Friday, September 02, 2005

I wonder if this ever happened to Cronkite?

In the past few days I have often wondered about the mental health of the journalists covering catastrophic events like these. What I had to deal with at work in the newsroom yesterday- reading story after story about the devastation, not being able to escape the images of wreckage and ruin- left me feeling depressed and raw. It was horrible to be bombarded by all those images of suffering but it was nothing compared to how hard it must be for those how are actually there.

I wonder if this ever happened to Cronkite? I wonder if it was ever this bad covering Vietnam or WWII?

NBC's Kerry Sanders was at the airport in New Orleans, which is serving as a makeshift hospital and transport center for hospital patients:
  • I cannot believe what I am seeing here in the New Orleans area. IÂ’ve been reporting for 21 years around the world and I've never seen the likes of this.
  • This is, I think, the hardest story IÂ’ve ever covered. Emotionally, IÂ’m just really being tested. I cannot believe what IÂ’m seeing.
  • Perhaps the most difficult thing for me was when I woke up this morning next to two dead bodies....went to sleep last night on an extra stretcher....The cameraman with me said they actually tried to take my stretcher during the night. They thought that I was one of the victims, until he told them I was OK and to leave me there.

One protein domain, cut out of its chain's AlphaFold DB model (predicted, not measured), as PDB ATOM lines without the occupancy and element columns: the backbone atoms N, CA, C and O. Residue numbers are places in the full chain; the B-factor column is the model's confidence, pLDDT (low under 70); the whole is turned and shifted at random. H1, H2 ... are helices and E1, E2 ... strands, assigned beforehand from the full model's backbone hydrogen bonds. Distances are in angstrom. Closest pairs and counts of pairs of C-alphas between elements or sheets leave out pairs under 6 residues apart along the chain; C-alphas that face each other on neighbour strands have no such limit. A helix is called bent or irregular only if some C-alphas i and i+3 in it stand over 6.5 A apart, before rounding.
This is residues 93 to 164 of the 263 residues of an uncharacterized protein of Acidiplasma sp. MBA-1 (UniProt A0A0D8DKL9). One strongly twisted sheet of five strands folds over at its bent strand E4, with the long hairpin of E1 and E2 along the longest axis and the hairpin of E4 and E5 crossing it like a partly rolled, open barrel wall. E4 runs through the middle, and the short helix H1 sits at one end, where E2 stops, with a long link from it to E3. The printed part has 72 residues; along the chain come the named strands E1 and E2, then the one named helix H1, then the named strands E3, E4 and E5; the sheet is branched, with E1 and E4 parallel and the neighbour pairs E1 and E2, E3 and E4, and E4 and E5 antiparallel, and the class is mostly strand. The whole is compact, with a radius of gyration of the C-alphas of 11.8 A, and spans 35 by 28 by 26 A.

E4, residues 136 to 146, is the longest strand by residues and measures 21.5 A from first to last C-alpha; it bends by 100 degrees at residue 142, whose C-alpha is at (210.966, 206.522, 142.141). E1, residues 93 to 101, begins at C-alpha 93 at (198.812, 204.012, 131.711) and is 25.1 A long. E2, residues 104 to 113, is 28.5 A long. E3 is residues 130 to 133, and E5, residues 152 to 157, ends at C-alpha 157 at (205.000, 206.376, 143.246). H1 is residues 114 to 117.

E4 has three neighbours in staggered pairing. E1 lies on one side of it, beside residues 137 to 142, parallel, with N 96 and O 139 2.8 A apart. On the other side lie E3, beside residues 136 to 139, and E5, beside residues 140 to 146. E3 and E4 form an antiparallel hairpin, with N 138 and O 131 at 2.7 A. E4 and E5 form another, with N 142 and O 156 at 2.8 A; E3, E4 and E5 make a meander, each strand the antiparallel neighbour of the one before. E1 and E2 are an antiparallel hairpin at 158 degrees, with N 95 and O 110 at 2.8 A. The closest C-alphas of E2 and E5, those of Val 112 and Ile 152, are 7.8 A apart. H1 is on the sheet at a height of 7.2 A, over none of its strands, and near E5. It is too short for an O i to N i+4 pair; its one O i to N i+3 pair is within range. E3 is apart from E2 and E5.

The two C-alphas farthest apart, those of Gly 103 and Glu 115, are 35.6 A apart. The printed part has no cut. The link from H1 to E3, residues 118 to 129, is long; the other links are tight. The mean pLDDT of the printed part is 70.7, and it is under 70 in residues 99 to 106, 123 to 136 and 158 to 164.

• It is human misery as people are lying in pain, ailing and wailing....The pained screams from patients is like fingers on a chalkboard because there is nothing you can do to reach out and help these people.

2 comments:

Anonymous said...

Great Blog, I added it to my list and will check in often!

Best Wishes,
Ken
Speed Reading

Career Guy said...

The only time I ever saw Cronkite come close to cracking that calm persona of his was in that famous tape of him announcing that President Kennedy had died. He took off his glasses and paused momentarily and then went on.

But yes, you have to wonder about reporters and their closeness to the story.